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Jive talking
Close encounters of the worst kind in the Big Easy

I HAD A MOMENT of confusion last week as I packed for a trip to New Orleans to debate the issue of same-sex marriage. I would be taking the side in favor of same-sex marriage (even though I didn’t really have much of an emotional stake in the issue); my opponent would be a right-wing evangelical Protestant. The debate would be held at Loyola University, a liberal Jesuit school in the most conservative diocese in one of America’s most famous sex-and-party cities. I wasn’t sure if I should pack Thomas Aquinas’s Summa Theologica, my Bible, my leather chaps, my party drugs, or all of the above.

Actually, I felt confusion the minute I agreed to participate in the debate, a month earlier. The invitation came via e-mail from a student representing the Loyola Society for Civic Engagement, a campus organization that promotes civilized debate about important political issues. The student told me her group found my name on the Internet and that everyone thought I had the right background and qualifications for their purposes. I called her and we had a great chat about the issues raised in the same-sex-marriage debate. But I realized after I hung up that I was unsure which side I was expected to argue. It goes without saying that I’m in favor of equality under the law. But a few months earlier I had written an essay, available on the Web, that voiced reservations about the GLBT movement’s singular focus on the issue of marriage (see "Over the Rainbow," News and Features, August 1, 2003). Was I expected to take the pro-gay-marriage side, or the anti?

This original bout of perplexity was cleared up a few days later, when I received a follow-up e-mail letting me know that my opponent would be Judge Darrell White, co-director of the Louisiana Family Forum, the local chapter of Focus on the Family and a major force in conservative religious politics in Louisiana. If it hadn’t been clear before, it was now: I had signed on to the "Same-Sex Marriage Now!" bandwagon.

Despite some initial reservations, I was determined to do my best. Not only in arguing the pro-gay side, but — perhaps more important — in keeping my undoubtedly prejudicial views of Southern Protestant conservatism at bay. (Views which, to be honest, owed at least as much to my liberal Catholic upbringing as to my status as a Northerner.) I had a chance to practice being polite when I met Judge White at the pre-debate dinner (quesadillas served with a very gay-dinner-party mango-and-avocado chutney). He struck me as a pleasant, alert, intelligent-sounding man who possessed classic Southern gentility and charm. We chatted briefly — delicately assessing one another, I assumed — and then dined with our respective student constituencies. I considered our introduction a success. Not only did I not call him a homophobe, I didn’t even want to. Little did I know, however, that despite the judge’s Louisiana bonhomie, he had no intention of being polite or putting aside preconceived notions on stage. Indeed, after dinner I learned firsthand a very hard lesson: that concepts of "civility" and "civic engagement" do not have fixed definitions, that they carry different meanings for Louisiana Family Forum members, say, and Gay Liberation Front veterans like myself.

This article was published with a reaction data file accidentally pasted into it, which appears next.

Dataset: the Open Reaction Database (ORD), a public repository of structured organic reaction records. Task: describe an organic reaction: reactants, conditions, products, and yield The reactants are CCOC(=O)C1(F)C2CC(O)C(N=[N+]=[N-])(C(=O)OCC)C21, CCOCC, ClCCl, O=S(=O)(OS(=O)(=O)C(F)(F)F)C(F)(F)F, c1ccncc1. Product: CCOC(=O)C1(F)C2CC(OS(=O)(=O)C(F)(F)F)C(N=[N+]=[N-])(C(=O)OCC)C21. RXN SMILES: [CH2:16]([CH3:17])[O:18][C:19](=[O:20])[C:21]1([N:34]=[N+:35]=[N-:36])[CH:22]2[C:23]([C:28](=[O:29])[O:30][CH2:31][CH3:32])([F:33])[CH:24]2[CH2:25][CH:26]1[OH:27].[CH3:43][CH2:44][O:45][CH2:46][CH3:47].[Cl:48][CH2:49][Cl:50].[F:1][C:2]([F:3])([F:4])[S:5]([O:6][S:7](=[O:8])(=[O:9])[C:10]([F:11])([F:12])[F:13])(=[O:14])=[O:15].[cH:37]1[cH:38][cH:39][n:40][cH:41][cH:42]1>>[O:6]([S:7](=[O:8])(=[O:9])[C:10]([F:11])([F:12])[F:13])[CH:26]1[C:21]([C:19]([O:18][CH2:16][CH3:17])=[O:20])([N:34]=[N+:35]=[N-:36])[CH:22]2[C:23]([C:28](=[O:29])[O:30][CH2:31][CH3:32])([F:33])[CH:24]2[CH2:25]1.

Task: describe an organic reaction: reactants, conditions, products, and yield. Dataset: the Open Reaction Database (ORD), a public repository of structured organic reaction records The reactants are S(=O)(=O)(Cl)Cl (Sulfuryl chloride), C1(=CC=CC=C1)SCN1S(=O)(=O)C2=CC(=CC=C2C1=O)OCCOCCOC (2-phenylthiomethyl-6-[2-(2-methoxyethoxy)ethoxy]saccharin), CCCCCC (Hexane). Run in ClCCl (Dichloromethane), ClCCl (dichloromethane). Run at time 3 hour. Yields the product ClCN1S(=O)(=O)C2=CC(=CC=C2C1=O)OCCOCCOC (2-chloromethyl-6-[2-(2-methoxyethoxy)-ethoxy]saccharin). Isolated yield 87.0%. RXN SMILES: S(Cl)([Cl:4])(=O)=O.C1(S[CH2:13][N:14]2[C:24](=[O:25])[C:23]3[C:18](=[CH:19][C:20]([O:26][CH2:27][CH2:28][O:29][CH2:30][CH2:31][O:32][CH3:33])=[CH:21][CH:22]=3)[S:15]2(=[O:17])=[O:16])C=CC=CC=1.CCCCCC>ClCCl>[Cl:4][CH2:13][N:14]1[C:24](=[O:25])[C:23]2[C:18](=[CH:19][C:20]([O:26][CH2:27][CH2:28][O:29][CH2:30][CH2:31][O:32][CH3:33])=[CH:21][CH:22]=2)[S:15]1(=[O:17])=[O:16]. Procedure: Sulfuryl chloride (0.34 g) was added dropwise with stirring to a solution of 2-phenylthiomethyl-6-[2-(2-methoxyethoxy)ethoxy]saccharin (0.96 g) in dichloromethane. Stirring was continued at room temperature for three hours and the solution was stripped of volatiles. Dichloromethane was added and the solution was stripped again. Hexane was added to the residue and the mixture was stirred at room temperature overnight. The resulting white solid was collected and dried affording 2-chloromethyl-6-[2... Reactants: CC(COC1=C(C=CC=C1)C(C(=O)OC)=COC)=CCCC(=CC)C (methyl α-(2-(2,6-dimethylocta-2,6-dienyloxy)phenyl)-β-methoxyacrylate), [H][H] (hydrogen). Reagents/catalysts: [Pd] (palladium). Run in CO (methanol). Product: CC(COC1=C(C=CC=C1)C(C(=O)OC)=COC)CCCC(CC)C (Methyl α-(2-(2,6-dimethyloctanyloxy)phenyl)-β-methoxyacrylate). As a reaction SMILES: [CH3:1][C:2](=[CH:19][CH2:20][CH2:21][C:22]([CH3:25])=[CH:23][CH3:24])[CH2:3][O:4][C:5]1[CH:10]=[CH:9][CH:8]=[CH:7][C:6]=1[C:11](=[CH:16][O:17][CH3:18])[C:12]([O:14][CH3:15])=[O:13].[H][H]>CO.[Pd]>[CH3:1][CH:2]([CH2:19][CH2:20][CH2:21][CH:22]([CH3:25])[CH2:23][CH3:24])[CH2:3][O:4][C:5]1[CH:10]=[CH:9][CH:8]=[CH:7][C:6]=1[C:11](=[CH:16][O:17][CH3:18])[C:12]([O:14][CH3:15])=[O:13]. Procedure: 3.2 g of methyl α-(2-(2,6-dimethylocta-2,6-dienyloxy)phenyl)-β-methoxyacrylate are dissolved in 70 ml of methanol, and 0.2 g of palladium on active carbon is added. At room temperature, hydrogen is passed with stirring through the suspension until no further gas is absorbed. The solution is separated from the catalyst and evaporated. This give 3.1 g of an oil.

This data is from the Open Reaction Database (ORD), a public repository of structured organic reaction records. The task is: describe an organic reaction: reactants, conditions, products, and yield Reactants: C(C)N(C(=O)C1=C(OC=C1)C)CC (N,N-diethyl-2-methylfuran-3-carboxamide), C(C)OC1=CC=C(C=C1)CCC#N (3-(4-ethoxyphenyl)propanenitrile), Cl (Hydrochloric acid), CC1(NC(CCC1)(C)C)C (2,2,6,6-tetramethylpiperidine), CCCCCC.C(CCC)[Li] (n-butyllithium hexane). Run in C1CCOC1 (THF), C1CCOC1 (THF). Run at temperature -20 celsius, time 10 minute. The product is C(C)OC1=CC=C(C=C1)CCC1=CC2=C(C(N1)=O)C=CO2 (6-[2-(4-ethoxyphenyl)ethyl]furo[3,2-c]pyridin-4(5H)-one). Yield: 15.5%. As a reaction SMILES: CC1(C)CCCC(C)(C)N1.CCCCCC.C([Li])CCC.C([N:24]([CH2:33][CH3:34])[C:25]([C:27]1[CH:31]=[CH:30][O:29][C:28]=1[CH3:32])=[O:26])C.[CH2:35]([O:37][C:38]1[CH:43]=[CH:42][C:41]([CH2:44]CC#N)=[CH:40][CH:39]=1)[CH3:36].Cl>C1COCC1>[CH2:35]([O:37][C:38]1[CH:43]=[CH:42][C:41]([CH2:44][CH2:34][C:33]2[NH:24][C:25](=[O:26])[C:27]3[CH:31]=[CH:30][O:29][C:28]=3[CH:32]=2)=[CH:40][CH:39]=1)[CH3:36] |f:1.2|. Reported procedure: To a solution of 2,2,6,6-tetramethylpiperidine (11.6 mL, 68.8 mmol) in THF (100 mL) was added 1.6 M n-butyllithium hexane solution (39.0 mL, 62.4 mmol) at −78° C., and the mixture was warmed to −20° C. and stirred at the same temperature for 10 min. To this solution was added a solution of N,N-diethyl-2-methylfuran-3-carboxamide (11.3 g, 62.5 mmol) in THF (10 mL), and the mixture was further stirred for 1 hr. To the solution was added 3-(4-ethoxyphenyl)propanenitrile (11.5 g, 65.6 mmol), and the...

THE FORMAT FOR our discussion was classic high-school debating team. We would be discussing the question "Should Same-Sex Marriage Be Made Legal in the United States?" Since I was taking the affirmative position, I would go first with 15 minutes to make my case; White would follow with 15 minutes to argue why same-sex marriage should not be made legal. We would each be given five minutes to respond. Then there would be two sets of student responses — pro and con — followed by questions from the audience for the judge and me. After years of gay political meetings where everyone yelled at one another, of political rallies where opposing sides chanted ugly sentiments in unison, this format seemed, well, very adult.

I delivered my speech. It was sturdy but lithe, a point-by-point argument (replete with humorous asides, of course). I contended that while people may disagree over the religious status of same-sex marriage, civil marriage was simply a legal contract issued by the government that, under constitutional law, had to be available to same-sex as well as opposite-sex couples. Most important, it would not destroy heterosexual marriage and family, but grant financial and legal benefits to a whole new set of family units that could only work to the general good of society. Rather than arguing as a "gay activist," I made my case as an advocate for social and economic justice. "Gay marriage would not just help gay men and lesbians," I argued, "but would benefit all society by bringing stability and health to more families." Actually, as I later said in my response to the judge, I believe that familial stability and health would be advanced more effectively with universal health care, a $15-an-hour minimum wage, and federal funding for parents who stay home to care for children.

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Issue Date: March 26 - April 1, 2004
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